- The blog post explains how to fix the problem of temporary disconnection of wireless headset mutes VLC’s audio on Ubuntu by changing some settings in VLC and PulseAudio.
- The blog post provides a step-by-step guide with screenshots and commands to change VLC’s audio output module to ALSA and PulseAudio’s default sink to the wireless headset.
If you use a wireless headset to listen to audio or watch videos on your Ubuntu system, you may have encountered a frustrating problem: sometimes, when your headset disconnects and reconnects, VLC’s audio gets muted and you can’t hear anything. This happens even if the system volume and VLC’s volume are both turned up. You may have to restart VLC or reconnect your headset several times to get the sound back.
This is a known bug that affects VLC on Ubuntu and other Linux distributions. It has been reported on VLC’s bug tracker and on various forums. The bug seems to be related to how VLC handles the PulseAudio sound server, which is responsible for routing audio streams from applications to output devices.
In this blog post, I will explain how to fix this problem by changing some settings in VLC and PulseAudio. I will also provide some frequently asked questions (FAQ) related to this topic at the end of the article.
The Solution: Change VLC’s Audio Output Module and PulseAudio’s Default Sink
The solution that worked for me and many others is to change VLC’s audio output module from “Automatic” to “ALSA” and to set PulseAudio’s default sink (output device) to the wireless headset. This way, VLC will always use the headset as its output device, regardless of whether it disconnects or reconnects.
Here are the steps to do this:
- Open VLC and go to Tools > Preferences > Audio.
- Under Output, change the Output module from “Automatic” to “ALSA audio output”.
- Under Device, select your wireless headset from the drop-down menu. If you don’t see it, make sure it is connected and paired with your system.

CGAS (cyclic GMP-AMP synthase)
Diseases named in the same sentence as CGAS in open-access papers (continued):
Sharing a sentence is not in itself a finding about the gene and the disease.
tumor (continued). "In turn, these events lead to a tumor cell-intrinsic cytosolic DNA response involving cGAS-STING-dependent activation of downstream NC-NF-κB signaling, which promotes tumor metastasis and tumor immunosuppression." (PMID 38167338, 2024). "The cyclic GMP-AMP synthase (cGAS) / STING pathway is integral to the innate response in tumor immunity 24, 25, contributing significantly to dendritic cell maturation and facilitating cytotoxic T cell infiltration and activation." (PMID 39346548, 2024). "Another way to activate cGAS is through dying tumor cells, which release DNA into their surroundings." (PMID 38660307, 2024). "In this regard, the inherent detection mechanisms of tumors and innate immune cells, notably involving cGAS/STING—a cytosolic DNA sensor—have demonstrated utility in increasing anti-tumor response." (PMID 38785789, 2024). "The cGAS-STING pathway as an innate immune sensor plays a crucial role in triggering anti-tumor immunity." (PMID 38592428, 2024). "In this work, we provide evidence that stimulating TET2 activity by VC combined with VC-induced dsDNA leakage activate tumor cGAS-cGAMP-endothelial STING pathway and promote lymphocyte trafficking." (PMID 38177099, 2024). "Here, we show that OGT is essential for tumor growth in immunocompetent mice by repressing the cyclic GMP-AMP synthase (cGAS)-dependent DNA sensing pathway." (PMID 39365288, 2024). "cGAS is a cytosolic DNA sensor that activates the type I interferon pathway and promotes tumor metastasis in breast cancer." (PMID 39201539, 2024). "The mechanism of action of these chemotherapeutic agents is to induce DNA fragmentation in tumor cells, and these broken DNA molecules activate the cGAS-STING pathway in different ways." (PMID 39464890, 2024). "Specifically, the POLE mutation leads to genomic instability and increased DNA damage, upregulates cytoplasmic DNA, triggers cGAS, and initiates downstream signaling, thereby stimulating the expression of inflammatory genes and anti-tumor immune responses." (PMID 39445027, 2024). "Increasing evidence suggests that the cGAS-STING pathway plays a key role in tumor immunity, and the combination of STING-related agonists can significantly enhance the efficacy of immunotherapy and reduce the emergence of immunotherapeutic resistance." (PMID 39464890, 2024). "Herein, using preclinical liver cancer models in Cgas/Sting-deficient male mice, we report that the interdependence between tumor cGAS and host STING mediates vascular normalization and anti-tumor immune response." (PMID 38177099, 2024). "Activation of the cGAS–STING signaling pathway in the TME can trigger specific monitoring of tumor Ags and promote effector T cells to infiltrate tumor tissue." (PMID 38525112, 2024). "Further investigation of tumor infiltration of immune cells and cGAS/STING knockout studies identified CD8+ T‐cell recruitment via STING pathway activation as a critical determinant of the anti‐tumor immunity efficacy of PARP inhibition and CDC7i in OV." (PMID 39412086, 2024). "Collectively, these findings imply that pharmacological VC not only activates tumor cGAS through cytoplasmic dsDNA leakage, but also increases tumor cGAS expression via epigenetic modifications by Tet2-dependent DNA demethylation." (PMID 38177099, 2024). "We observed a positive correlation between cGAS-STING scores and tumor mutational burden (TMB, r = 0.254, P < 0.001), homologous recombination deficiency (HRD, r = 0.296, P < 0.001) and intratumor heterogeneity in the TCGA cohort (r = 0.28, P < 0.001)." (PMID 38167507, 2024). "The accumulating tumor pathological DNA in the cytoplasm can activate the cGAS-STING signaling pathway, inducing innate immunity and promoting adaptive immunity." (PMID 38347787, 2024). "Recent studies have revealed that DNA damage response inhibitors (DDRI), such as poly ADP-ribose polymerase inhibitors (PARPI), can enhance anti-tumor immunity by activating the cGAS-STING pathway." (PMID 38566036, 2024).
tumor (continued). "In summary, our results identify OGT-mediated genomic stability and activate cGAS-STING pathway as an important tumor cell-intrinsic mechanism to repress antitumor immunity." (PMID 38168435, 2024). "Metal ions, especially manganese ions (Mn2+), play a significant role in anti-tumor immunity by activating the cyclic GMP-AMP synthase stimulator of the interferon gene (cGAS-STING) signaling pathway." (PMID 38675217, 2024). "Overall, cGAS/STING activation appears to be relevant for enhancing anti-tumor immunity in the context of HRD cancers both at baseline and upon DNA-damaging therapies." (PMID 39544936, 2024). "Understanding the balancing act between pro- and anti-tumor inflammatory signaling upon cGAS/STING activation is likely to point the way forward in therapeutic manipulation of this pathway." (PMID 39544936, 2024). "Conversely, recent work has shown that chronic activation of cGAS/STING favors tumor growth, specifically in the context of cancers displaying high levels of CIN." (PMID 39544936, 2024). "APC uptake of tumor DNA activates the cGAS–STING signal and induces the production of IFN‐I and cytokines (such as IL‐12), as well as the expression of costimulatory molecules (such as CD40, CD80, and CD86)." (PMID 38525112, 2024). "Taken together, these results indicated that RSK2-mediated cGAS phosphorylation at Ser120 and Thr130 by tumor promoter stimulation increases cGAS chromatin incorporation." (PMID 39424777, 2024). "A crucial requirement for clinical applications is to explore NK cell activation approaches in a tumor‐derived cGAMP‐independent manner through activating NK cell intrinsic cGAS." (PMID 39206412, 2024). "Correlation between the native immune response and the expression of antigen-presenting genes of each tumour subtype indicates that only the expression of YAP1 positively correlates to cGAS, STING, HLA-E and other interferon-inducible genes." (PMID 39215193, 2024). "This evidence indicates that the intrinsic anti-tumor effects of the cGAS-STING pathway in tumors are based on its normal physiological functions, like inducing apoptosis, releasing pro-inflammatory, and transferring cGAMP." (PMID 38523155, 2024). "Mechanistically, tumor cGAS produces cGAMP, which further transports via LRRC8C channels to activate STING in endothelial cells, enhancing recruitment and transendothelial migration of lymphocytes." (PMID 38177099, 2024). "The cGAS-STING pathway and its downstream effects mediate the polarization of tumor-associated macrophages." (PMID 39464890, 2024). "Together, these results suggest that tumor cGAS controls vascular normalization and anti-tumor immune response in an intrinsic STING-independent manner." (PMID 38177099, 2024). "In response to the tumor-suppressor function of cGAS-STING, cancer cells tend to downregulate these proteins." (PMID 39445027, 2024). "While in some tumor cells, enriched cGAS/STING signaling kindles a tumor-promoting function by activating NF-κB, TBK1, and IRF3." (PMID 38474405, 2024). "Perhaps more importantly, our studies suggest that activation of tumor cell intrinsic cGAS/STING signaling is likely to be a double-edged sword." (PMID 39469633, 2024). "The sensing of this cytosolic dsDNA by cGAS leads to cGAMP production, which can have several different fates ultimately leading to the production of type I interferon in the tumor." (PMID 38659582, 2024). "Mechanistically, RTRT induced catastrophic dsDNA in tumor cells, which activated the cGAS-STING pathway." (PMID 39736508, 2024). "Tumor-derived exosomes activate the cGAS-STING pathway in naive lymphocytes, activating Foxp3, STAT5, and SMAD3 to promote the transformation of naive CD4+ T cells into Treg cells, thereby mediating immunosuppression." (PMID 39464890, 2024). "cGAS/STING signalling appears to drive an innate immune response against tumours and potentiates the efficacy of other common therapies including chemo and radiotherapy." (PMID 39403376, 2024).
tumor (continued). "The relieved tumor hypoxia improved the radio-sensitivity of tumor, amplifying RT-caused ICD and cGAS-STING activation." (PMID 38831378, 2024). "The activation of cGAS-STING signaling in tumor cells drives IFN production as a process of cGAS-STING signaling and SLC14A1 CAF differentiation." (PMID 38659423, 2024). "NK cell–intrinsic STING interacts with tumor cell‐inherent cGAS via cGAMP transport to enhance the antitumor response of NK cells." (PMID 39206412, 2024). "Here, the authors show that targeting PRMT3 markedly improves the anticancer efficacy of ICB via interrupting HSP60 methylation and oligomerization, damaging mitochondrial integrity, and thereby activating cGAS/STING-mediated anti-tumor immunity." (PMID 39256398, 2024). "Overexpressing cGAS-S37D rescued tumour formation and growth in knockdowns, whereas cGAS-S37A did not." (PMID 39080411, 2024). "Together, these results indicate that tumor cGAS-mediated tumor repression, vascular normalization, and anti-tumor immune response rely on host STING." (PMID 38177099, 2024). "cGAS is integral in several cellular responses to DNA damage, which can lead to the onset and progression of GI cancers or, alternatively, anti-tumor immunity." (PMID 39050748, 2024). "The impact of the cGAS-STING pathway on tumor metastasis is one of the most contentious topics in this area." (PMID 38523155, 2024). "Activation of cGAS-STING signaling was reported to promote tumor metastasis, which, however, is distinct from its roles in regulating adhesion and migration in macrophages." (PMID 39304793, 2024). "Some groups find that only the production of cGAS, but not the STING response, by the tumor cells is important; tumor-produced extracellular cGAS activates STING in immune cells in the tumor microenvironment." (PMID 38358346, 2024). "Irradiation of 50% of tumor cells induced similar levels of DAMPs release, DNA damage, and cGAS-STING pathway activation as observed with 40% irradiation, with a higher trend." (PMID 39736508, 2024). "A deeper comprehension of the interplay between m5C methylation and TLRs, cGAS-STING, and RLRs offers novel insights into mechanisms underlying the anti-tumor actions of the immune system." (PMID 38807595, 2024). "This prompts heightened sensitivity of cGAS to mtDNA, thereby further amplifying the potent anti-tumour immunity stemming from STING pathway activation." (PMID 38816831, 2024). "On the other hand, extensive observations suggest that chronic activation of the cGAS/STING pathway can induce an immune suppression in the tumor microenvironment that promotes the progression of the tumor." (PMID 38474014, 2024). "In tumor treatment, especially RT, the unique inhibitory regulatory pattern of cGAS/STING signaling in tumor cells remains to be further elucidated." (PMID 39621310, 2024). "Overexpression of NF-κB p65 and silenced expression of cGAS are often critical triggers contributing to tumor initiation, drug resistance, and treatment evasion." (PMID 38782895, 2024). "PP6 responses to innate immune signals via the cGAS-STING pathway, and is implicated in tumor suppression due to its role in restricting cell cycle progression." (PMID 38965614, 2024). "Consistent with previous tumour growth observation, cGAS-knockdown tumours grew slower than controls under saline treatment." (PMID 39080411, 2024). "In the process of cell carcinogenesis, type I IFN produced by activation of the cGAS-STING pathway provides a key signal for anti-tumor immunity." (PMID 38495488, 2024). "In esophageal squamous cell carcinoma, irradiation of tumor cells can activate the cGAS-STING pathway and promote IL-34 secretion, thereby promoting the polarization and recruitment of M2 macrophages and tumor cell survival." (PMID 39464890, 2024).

- Click Save and restart VLC.
- Open a terminal and type pactl list short sinks to list all the available output devices on your system. You should see something like this:
0 alsa_output.pci-0000_00_1f.3.analog-stereo module-alsa-card.c s16le 2ch 44100Hz SUSPENDED 1 alsa_output.usb-Logitech_Inc._Logitech_Wireless_Headset_000D44A9F8B9-00.analog-stereo module-alsa-card.c s16le 2ch 44100Hz RUNNING
- Identify the name of your wireless headset from the list. In my case, it is alsa_output.usb-Logitech_Inc._Logitech_Wireless_Headset_000D44A9F8B9-00.analog-stereo.
- Type pactl set-default-sink alsa_output.usb-Logitech_Inc._Logitech_Wireless_Headset_000D44A9F8B9-00.analog-stereo (replace with your headset’s name) to set it as the default output device for PulseAudio.
- Optionally, you can make this change permanent by editing the /etc/pulse/default.pa file as root and adding the following line at the end:
That’s it! Now you should be able to enjoy VLC’s audio without any interruptions from your wireless headset.
Frequently Asked Questions
Here are some common questions and answers related to this topic:
Question: Why does this problem happen?
Answer: According to some users, this problem happens because VLC tries to restore its previous volume level when it detects a change in the output device. However, when the wireless headset disconnects and reconnects, PulseAudio assigns it a different sink number, which confuses VLC and makes it mute itself.
Question: Will this solution affect other applications?
Answer: This solution will make your wireless headset the default output device for all applications that use PulseAudio, unless you manually change it in the sound settings or in each application. This may or may not be what you want, depending on your preferences.
Question: What if I want to use a different output device for VLC?
Answer: If you want to use a different output device for VLC, you can either change it in VLC’s audio settings or in PulseAudio’s sound settings. However, you may have to do this every time you switch devices, as VLC may not remember your choice.
Question: What if this solution doesn’t work for me?
Answer: If this solution doesn’t work for you, you may have a different problem or a different configuration. You can try some of the other solutions suggested on the VLC bug tracker or on the forums. You can also report your issue to the VLC developers and hope for a fix in the future.
I hope this blog post helped you fix the annoying problem of temporary disconnection of wireless headset mutes VLC’s audio on Ubuntu. If you have any questions, comments, or feedback, feel free to leave them below. Happy listening!
Disclaimer: This blog post is based on my personal experience and research. It is not endorsed by or affiliated with VLC, PulseAudio, Ubuntu, or any other entity. Your results may vary depending on your system and settings. Use this solution at your own risk and responsibility.